A microchip timeline from 1959 to the supply chain shortage

The microchip supply chain shortage has stalled the electronics & manufacturing sectors. Here’s a timeline of the most pivotal 20th century invention

The supply chain crisis from COVID-19 caused lockdowns across sectors, including microchip manufacturing factories. Microchips are essential for most modern electronics - you’re using one to read this article - and the supply chain delay has caused problems for manufacturers. 

But where did the microchip originate from, what are they used in and what will come next in the electronics evolution? After all, necessity is the mother of invention and the impact of COVID-19 has caused the world to think outside of the box. As desperate Russian soldiers search through bombed Ukrainian homes for microchips to power their weapons, engineers look for ways to advance the essential microchip to prevent another supply chain crisis.

This timeline will explain more, but to prevent confusion, here is some terminology around chips, none of which are potato-related food items:

Microchip ‘chips’

Also known as microcircuits, integrated circuits and semiconductor component products. Microchips are silicon chips which contain a small integrated circuit, divided into wafers, which provide information. 


Semiconductors are used in televisions and other electronics and conduct electricity.


Made from silicon, a chemical element in sand, these are small switches which can do the job of a human brain: think and remember things.

1959 - The microchip is invented 

Computers in the 1950s were huge and very expensive. Tiny computer parts had to be wired together in what was known as the ‘tyranny of numbers’. 

Engineer Jack Kilby, from electronics firm Texas Instruments, was frustrated by this and decided to find an answer. He created one chip, which could do the job, without the wires. 

At the Institute of Radio Engineers’ annual trade show in New York, the company showed off its new device.

1961 - One expensive step

In the early half of the 1960’s, the cost of a microchip was US$31. The United States Air Force used them to manufacture missiles and NASA used microchips in the Apollo projects.

1965 - Moore’s Law

Gordon E. Moore, the co-founder of Intel, said that the number of transistors on a microchip doubled every two years, although the cost of computers was halved.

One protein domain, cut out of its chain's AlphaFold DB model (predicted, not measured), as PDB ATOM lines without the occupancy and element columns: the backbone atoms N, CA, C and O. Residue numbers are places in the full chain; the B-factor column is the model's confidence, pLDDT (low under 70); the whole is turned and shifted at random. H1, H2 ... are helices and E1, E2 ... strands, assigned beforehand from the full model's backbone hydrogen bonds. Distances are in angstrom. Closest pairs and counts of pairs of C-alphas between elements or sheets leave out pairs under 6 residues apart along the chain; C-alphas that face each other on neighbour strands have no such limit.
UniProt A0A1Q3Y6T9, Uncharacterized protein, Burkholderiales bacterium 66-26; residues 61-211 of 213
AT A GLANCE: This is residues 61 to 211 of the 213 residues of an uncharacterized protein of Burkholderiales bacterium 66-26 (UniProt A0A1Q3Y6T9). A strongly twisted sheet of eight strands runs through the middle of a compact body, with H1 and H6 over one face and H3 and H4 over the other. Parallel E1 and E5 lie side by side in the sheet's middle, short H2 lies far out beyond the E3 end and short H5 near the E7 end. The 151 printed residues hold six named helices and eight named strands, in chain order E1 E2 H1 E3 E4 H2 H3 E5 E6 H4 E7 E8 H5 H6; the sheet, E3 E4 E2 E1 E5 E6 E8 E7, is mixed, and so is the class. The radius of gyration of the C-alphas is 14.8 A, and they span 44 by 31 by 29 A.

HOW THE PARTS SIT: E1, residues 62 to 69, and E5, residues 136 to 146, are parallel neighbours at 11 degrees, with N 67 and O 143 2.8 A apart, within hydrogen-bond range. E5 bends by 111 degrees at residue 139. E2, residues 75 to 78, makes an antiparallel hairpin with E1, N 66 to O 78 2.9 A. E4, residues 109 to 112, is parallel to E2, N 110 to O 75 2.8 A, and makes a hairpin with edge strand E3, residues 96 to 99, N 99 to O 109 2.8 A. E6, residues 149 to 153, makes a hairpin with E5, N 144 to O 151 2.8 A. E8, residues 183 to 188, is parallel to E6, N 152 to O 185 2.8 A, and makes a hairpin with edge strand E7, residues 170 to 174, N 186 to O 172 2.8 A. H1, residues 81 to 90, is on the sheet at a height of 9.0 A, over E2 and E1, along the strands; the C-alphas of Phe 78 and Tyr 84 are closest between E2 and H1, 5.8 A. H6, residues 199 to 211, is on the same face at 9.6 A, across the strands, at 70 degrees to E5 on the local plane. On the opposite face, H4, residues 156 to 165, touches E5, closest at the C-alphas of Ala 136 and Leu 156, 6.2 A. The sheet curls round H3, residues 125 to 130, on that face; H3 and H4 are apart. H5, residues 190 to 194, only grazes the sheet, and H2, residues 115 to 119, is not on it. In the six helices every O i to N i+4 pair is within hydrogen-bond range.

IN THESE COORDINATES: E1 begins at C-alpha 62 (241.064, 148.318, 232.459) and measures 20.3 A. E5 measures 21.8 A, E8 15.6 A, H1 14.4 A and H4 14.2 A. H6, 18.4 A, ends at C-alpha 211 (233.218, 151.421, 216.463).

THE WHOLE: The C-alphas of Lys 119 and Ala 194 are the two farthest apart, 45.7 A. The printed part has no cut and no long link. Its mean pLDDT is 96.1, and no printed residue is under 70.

This observation, that growth is exponential, suggested that the capability of computers would increase every few years, but they would be cheaper to make. 

1971 - Mass production of microchips lowers the cost

Moore was correct. Due to interest from the American government in the potential of microchips, mass production began and the cost of a microchip reached US$1.25. 

Fred Kaplan, author of 1959: The Year Everything Changed, explained: “It was the government that created the large demand that facilitated mass production of the microchip.”

1986 - the USA and Japan sign the Semiconductor Agreement

One thing Moore did not take into account with this law, was international interest and overseas competition, which soon caught up with microchip manufacturing. 

In 1986, the USA and Japan agreed to the Semiconductor Agreement, a government-supported cartel which fixed prices for microchip manufacturing.

1998 - the first microchip is implanted in a person

Professor Kevin Warwick, cybernetics director at the University of Reading, became the first human to have a microchip implanted in their body. The procedure took 20 minutes and the experiment lasted one week.

Warwick reported that smart-card activated doors opened for him and lights blinked around him.

2021 - China catches up

Chinese engineers built their own transistor shortly after Texas Instruments, but the Cultural Revolution swallowed their work. 

When China’s economy opened up in the 1980s, manufacturing firms were far behind the rest of the world. 

Yet working around the various lockdowns, in May of 2021, Chinese companies produced 29.9 billion chips. 

2022 - Chip shortage bites

The Chinese government forced chipmaking hub and manufacturing megacity Shanghai into a lockdown to stop the spread of COVID-19. 

Chip manufacturers, including Semiconductor Manufacturing International Corp., have found it difficult to keep up with demand due to the restrictions and shortages have gripped companies such as Apple.

“The economic loss will be immense,” said Richard Yu, Executive Director at Huawei Technologies Co. on a WeChat post.

May 2022 - Russian soldiers loot chips from Ukrainian washing machines due to shortage

Gina Raimondo, Commerce Secretary, said she had heard reports that sanctions on Russia have forced soldiers to loot computer chips from dishwashers in Ukrainian homes, to power military equipment.

“We have reports from Ukrainians that when they find Russian military equipment on the ground, it’s filled with semiconductors that they took out of dishwashers and refrigerators,” said Raimondo.

The future of microchips

It is likely that the future of microchips will involve embedding them in willing humans, for the purposes of communication, safety and medical care.


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